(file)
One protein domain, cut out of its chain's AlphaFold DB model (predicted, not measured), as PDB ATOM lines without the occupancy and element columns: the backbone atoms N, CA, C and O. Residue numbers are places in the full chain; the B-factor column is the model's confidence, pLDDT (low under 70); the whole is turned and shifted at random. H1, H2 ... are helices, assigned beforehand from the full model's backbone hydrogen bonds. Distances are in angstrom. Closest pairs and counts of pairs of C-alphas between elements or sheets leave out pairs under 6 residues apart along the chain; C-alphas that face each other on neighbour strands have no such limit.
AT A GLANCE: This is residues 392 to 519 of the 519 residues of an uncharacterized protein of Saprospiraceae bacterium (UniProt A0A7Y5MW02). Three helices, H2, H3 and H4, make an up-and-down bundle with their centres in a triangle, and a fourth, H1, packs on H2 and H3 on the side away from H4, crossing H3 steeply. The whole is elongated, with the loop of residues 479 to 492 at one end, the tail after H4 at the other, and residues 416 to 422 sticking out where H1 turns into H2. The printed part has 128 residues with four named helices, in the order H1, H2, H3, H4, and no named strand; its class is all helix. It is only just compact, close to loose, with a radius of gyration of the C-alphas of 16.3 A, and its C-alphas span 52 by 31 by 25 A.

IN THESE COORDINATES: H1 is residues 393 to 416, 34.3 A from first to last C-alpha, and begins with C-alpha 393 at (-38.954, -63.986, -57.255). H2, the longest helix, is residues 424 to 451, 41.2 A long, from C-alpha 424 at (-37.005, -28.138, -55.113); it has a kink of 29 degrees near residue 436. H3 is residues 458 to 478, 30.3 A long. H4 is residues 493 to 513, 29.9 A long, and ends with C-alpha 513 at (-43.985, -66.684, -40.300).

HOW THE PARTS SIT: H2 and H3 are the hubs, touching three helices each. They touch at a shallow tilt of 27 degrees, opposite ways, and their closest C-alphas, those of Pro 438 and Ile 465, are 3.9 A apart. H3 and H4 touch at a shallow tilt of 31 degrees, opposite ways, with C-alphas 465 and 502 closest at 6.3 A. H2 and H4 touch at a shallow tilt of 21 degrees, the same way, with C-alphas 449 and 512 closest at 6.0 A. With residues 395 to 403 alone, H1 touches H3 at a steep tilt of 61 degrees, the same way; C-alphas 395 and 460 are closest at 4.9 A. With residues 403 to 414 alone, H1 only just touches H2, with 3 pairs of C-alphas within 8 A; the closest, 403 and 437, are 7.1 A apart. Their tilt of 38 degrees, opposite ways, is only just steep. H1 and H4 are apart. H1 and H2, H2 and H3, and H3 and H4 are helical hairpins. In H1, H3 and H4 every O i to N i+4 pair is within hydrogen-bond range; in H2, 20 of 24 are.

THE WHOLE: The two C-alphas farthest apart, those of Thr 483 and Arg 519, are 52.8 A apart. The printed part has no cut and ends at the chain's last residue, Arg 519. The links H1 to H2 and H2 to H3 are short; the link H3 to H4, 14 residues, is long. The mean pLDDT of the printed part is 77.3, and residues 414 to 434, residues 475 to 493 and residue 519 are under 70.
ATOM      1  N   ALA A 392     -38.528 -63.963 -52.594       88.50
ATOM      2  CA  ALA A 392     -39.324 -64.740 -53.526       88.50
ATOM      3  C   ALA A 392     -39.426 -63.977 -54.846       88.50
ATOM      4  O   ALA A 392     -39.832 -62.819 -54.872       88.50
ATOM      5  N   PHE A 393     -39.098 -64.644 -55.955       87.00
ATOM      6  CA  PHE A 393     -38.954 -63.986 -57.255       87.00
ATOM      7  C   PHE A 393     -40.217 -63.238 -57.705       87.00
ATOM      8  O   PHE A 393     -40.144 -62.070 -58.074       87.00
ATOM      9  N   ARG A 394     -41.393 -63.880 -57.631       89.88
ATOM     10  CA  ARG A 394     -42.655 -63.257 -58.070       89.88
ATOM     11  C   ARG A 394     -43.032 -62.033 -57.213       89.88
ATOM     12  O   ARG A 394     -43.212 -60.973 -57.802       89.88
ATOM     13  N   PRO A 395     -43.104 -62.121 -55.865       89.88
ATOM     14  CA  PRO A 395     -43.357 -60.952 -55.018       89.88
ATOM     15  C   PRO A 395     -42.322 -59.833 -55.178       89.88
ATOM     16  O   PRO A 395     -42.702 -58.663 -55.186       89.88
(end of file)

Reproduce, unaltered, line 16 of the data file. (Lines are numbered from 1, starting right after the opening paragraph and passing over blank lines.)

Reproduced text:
ATOM     12  O   ARG A 394     -43.212 -60.973 -57.802       89.88